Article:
Additionally, ECT have a greater need for the office, specifically to be in physical proximity to their managers and colleagues; and a greater need to build relationships in order to bolster their wellbeing.  Findings from PWC show the least experienced workers need the office the most; and 18–24-year-olds least prefer working at home compared to other demographics (Claromentis, 2021).


 Set this ‘hybrid disadvantage’ against a broader context in which wellbeing was already a growing concern for this demographic even pre-COVID-19, followed by the subsequent mental health toll of the pandemic hitting 18-24s the hardest of all demographics, and we have a recipe for urgency.

Research highlights the importance of leaders supporting wellbeing in a blended future, with wellbeing empirically proven to help stabilise organisations, and to navigate uncertainty towards success (Gallup, 2022). If implemented well, blended models present the opportunity for tremendous advantages whereby we can marry the benefits of remote working with the rewards of face-to-face interactions.  Conversely, if blended working is enforced without due consideration for individual and organisational wellbeing, we risk exacerbating existing workforce inequalities, and we lose all hope of reversing the current downward trajectory of ECT wellbeing in 2022.

3.     ECT need more support to build relationships and connections

Our research shows new starters have a slightly greater need for emotional support than established talent (34% vs 31%) and a much greater need for support in building relationships than established talent (32% vs 18%).

Students about to enter the workforce also rated building relationships as their top challenge (46%) versus established employees (24%) – a difference of 22%.


These statistics really speak to the challenge, for new starters, of building connections and relationships from scratch in a hybrid context.  As one UK employer articulated in a DBL wellbeing focus group,

The challenge going forward with a hybrid work model is that interns and grads are desperate to be in amongst it in the office and to get a taste of the culture, but that only works if, at a minimum, managers are there too.”

 4.     ECT lack confidence in their performance

An interesting, although probably unsurprising, insight from our research is that early career employees haven’t enjoyed the same confidence levels, in terms of their performance (-8%) from remote working that established talent have; and they have a greater need for support in working in hybrid contexts compared to established talent (+13%).  They are actively calling for more training for hybrid working.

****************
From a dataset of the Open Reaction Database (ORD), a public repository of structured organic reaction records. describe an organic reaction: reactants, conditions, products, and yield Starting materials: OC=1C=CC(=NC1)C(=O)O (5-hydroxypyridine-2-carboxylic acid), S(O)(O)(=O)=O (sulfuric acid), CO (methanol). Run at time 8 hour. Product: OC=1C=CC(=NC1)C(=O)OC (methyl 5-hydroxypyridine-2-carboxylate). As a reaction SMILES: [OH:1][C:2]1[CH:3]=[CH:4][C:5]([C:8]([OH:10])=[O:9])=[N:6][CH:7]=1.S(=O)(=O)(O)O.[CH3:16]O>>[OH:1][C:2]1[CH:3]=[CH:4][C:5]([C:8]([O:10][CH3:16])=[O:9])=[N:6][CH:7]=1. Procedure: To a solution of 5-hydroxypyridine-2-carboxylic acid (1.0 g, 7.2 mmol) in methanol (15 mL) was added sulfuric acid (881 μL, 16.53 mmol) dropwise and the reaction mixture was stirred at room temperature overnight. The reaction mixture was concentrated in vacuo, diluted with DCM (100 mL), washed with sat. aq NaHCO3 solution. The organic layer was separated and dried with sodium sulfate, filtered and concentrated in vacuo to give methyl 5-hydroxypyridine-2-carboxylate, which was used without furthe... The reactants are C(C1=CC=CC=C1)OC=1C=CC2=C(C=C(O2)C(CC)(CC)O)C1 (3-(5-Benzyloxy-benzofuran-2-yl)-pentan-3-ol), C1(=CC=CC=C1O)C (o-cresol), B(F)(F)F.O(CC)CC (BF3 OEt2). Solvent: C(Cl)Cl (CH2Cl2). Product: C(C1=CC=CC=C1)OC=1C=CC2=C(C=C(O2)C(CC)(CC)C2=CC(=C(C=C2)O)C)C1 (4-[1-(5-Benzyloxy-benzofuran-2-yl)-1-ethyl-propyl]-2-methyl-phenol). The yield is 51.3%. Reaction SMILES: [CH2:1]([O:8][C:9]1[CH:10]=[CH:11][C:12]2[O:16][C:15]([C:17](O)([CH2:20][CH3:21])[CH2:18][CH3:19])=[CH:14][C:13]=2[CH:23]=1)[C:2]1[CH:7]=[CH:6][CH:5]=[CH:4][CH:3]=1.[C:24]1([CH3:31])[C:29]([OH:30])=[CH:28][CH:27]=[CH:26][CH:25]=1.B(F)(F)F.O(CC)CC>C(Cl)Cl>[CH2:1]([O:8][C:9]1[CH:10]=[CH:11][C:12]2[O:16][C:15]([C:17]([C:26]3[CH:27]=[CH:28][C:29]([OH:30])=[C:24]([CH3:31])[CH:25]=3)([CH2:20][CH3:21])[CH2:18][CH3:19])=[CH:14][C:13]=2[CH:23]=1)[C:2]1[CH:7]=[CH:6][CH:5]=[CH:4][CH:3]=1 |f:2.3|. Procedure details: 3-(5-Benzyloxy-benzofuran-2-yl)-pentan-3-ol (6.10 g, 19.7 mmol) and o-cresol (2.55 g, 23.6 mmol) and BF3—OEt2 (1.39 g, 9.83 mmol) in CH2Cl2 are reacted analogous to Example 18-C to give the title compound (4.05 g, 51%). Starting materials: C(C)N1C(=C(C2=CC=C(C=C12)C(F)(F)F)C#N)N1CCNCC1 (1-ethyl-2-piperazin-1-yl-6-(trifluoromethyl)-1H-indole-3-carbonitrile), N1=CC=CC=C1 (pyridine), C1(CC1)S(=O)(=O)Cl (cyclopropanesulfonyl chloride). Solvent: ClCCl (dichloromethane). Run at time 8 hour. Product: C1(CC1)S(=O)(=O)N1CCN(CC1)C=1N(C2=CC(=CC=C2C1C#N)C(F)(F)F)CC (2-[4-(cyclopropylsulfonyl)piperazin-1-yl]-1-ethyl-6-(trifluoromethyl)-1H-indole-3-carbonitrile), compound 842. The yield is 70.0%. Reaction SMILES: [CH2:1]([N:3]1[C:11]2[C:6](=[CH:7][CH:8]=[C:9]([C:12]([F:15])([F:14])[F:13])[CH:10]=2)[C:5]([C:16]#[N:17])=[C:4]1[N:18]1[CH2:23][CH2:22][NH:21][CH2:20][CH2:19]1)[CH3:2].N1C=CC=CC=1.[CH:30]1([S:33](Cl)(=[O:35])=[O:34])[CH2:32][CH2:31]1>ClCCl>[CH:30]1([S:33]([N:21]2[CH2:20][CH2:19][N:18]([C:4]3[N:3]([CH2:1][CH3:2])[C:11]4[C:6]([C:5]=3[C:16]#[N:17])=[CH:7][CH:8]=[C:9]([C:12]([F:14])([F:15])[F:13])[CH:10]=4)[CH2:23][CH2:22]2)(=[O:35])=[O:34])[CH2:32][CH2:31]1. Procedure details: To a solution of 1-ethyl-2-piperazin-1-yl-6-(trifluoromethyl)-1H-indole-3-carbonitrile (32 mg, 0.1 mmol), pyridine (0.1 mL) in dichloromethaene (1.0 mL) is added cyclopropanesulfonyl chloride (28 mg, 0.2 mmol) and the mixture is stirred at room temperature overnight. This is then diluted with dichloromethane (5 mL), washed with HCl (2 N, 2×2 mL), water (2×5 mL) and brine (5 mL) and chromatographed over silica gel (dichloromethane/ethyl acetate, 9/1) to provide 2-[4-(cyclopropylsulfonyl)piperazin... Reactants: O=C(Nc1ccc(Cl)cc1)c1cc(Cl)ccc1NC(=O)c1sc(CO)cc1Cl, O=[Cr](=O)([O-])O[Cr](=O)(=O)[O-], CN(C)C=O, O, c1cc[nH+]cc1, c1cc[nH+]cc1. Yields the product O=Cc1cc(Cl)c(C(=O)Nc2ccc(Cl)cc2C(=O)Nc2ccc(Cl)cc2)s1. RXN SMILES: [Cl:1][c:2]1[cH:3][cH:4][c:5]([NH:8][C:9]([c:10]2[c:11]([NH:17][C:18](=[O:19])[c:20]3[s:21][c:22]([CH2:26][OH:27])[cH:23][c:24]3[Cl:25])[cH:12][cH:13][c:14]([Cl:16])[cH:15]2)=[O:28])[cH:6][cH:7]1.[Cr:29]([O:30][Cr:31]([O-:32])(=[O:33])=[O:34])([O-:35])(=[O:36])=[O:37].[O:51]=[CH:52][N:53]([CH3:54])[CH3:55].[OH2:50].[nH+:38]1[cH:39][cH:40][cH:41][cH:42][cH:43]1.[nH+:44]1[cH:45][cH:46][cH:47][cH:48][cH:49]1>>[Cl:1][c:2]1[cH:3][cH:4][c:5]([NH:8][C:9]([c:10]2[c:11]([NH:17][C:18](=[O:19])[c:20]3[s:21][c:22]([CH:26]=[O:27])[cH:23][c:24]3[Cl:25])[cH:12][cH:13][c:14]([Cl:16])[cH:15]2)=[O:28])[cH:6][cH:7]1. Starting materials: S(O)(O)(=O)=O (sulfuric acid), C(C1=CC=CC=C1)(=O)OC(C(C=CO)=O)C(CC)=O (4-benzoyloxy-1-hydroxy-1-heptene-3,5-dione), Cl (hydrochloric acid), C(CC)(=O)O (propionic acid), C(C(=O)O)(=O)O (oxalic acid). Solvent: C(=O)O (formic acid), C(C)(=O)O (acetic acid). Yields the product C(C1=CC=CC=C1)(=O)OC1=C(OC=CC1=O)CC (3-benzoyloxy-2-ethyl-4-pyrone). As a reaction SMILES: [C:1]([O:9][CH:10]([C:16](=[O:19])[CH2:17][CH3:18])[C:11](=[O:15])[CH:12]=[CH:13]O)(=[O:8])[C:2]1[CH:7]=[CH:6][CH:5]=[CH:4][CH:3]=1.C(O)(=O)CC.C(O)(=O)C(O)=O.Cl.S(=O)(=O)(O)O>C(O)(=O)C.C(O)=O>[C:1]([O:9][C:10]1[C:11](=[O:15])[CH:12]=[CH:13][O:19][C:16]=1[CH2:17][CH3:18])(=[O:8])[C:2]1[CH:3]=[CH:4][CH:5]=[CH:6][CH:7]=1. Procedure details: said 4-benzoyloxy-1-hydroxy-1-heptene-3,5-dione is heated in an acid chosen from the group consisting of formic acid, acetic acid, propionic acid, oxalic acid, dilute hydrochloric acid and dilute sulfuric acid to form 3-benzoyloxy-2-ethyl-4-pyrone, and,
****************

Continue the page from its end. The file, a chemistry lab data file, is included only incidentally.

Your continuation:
PWC found respondents with the least amount of professional experience (0-5 years) felt less productive while working remotely than their more experienced colleagues (34% vs 23%).  Additionally, they were found to more highly value meetings with managers and company training programmes.


5.     ECT report lower levels of autonomy

Our research revealed that early career respondents also feel less autonomous when working remotely than more established talent (-5%).  This is unsurprising when we consider their comparative lack of experience; their more junior and less autonomous positions; and the difficult transition from education to the world of work, which research shows is one of the toughest transitions we ever make – now made even harder in a context of ambiguity and uncertainty.

In summary, ECT were already vulnerable to lower wellbeing levels pre-COVID, and were then the hardest hit by the mental health toll of the pandemic.  Wellbeing watch-outs going forward include the difficulty of building relationships in hybrid settings; lower confidence in their own capability; lower feelings of autonomy; lower levels of resource compared to more established talent and, ultimately, a greater need for the office – all of which employers will need to navigate in current and future hybrid contexts.

How to help your ECT navigate these wellbeing challenges

The behavioural scientists at DBL have closely tracked the impact of the pandemic on wellbeing, with a focus on ECT.  Leveraging research methodologies utilised by the UK government, we commissioned research surveying over a thousand respondents globally, conducted rigorous desk research, and a thorough literature review and meta-analysis, culminating in an evidence-based, actionable model – C-A-L-M.  Grounded in behavioural science and psychology, C-A-L-M was created specifically to help employers navigate wellbeing challenges in a blended future.  You can find out more about our C-A-L-M strategies for supporting ECT wellbeing here.


Share this post
Alice Hooper-Scott

Related articles

View all articles

Discover how to transform internships into valuable opportunities for rapid skill development by maximising the potential of limited time and supportive learning environments.